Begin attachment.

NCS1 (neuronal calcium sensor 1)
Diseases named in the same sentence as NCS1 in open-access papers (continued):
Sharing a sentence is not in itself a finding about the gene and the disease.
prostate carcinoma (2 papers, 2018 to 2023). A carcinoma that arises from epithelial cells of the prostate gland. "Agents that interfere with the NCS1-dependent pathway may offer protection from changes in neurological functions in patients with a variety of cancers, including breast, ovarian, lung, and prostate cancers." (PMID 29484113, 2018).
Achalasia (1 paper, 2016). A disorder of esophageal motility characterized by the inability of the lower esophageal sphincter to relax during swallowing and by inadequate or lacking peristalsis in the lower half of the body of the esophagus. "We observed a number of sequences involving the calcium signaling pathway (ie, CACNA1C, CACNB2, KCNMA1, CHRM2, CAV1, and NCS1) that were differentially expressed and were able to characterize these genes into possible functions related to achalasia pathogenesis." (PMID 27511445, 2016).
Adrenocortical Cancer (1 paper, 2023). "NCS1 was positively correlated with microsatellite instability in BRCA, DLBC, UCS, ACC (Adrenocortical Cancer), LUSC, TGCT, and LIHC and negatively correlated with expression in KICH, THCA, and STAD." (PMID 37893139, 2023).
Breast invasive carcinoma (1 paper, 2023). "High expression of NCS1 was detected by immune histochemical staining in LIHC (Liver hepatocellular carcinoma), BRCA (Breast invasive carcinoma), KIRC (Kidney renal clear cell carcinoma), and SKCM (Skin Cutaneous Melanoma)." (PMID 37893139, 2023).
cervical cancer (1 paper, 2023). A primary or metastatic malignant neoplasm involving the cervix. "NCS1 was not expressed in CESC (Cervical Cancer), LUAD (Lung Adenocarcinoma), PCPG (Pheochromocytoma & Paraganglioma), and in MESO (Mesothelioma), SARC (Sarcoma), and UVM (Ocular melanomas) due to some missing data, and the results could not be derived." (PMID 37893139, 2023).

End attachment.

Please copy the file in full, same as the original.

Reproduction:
NCS1 (neuronal calcium sensor 1)
Diseases named in the same sentence as NCS1 in open-access papers (continued):
Sharing a sentence is not in itself a finding about the gene and the disease.
prostate carcinoma (2 papers, 2018 to 2023). A carcinoma that arises from epithelial cells of the prostate gland. "Agents that interfere with the NCS1-dependent pathway may offer protection from changes in neurological functions in patients with a variety of cancers, including breast, ovarian, lung, and prostate cancers." (PMID 29484113, 2018).
Achalasia (1 paper, 2016). A disorder of esophageal motility characterized by the inability of the lower esophageal sphincter to relax during swallowing and by inadequate or lacking peristalsis in the lower half of the body of the esophagus. "We observed a number of sequences involving the calcium signaling pathway (ie, CACNA1C, CACNB2, KCNMA1, CHRM2, CAV1, and NCS1) that were differentially expressed and were able to characterize these genes into possible functions related to achalasia pathogenesis." (PMID 27511445, 2016).
Adrenocortical Cancer (1 paper, 2023). "NCS1 was positively correlated with microsatellite instability in BRCA, DLBC, UCS, ACC (Adrenocortical Cancer), LUSC, TGCT, and LIHC and negatively correlated with expression in KICH, THCA, and STAD." (PMID 37893139, 2023).
Breast invasive carcinoma (1 paper, 2023). "High expression of NCS1 was detected by immune histochemical staining in LIHC (Liver hepatocellular carcinoma), BRCA (Breast invasive carcinoma), KIRC (Kidney renal clear cell carcinoma), and SKCM (Skin Cutaneous Melanoma)." (PMID 37893139, 2023).
cervical cancer (1 paper, 2023). A primary or metastatic malignant neoplasm involving the cervix. "NCS1 was not expressed in CESC (Cervical Cancer), LUAD (Lung Adenocarcinoma), PCPG (Pheochromocytoma & Paraganglioma), and in MESO (Mesothelioma), SARC (Sarcoma), and UVM (Ocular melanomas) due to some missing data, and the results could not be derived." (PMID 37893139, 2023).